AJPS’ concern about accepting an anonymous complaint is that, while they are open to concerns people might have about a published article, they cannot take submission of a complaint as evidence of its accuracy. AJPS’ editors occasionally have had people raise concerns with them about published articles. In accepting and following up on these complaints, AJPS’ editors have informed the authors that complaints have been raised and they have had independent third parties review the submitted “evidence” to determine whether it is accurate and/or credible or not. This requires the editors to be in contact with the person submitting the complaint, as there is typically a back and forth between the complainant and the editors over getting the complainant’s data and code. In doing this, they have kept the identity of the complainants confidential and have never revealed to an author who brought the complaint.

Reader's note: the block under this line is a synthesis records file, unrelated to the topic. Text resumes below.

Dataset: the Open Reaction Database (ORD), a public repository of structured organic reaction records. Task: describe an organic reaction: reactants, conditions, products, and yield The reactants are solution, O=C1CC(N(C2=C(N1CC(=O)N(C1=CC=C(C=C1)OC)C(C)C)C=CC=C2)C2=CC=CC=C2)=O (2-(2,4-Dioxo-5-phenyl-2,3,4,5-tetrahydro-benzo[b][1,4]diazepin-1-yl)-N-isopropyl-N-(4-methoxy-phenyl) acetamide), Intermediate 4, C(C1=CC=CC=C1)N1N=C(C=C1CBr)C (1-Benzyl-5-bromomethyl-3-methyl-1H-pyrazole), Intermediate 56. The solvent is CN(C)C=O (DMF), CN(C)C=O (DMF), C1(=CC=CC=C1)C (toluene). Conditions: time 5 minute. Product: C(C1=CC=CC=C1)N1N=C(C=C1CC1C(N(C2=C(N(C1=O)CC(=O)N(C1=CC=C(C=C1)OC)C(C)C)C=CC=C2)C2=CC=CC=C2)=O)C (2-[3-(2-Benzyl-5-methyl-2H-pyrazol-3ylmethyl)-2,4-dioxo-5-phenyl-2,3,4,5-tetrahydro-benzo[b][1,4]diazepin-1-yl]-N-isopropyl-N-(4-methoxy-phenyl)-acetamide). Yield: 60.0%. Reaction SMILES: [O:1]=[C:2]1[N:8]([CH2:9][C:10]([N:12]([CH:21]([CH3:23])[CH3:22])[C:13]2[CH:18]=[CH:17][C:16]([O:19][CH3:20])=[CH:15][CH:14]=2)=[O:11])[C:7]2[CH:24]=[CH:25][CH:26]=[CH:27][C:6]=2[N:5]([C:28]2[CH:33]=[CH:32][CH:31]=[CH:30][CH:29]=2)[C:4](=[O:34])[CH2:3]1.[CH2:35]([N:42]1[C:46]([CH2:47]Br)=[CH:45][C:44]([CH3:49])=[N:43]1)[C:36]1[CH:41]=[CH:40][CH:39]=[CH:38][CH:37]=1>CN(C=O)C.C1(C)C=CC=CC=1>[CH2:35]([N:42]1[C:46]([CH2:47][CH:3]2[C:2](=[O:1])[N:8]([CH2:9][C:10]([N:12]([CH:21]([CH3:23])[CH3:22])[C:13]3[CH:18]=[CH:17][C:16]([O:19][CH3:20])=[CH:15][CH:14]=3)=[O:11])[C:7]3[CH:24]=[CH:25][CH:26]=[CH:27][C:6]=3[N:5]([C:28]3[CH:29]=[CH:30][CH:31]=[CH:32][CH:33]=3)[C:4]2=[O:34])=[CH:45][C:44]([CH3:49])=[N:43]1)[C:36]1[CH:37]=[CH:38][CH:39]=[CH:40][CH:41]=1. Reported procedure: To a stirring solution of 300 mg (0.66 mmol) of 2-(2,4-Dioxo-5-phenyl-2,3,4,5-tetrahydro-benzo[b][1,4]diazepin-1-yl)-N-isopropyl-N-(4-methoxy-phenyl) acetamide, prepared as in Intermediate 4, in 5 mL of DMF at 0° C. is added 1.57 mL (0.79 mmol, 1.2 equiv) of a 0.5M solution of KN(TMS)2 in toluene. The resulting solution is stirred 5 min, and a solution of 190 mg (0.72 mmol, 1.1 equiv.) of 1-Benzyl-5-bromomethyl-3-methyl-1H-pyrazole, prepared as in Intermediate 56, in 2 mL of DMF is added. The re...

In this case, Chris made a couple of key false statements. First, by stating that AJPS’ editors told him they would only take a complaint from a “person with a Ph.D.” or from someone “who has tenure.” That is not true. What they told him is they will take a complaint from a person who is willing to work with them and share the data, code, and analysis they have done to form a complaint. Second, when Chris said, “They have the data. They have the code. They could do this analysis.” This is not accurate. While the data and code that Enos used to produce his article are publicly available, they reproduce the findings in the published article. All the editors have from the complainant is the anonymous memo; what they need are the materials that he/she used to produce the memo (the complainant’s data and code) to be able to analyze the allegations, but the memo’s author has not, to date, been willing to share any of those materials. They cannot assume he/she is correct simply because they submitted a complaint and they cannot verify the concerns without the complainant’s data and code.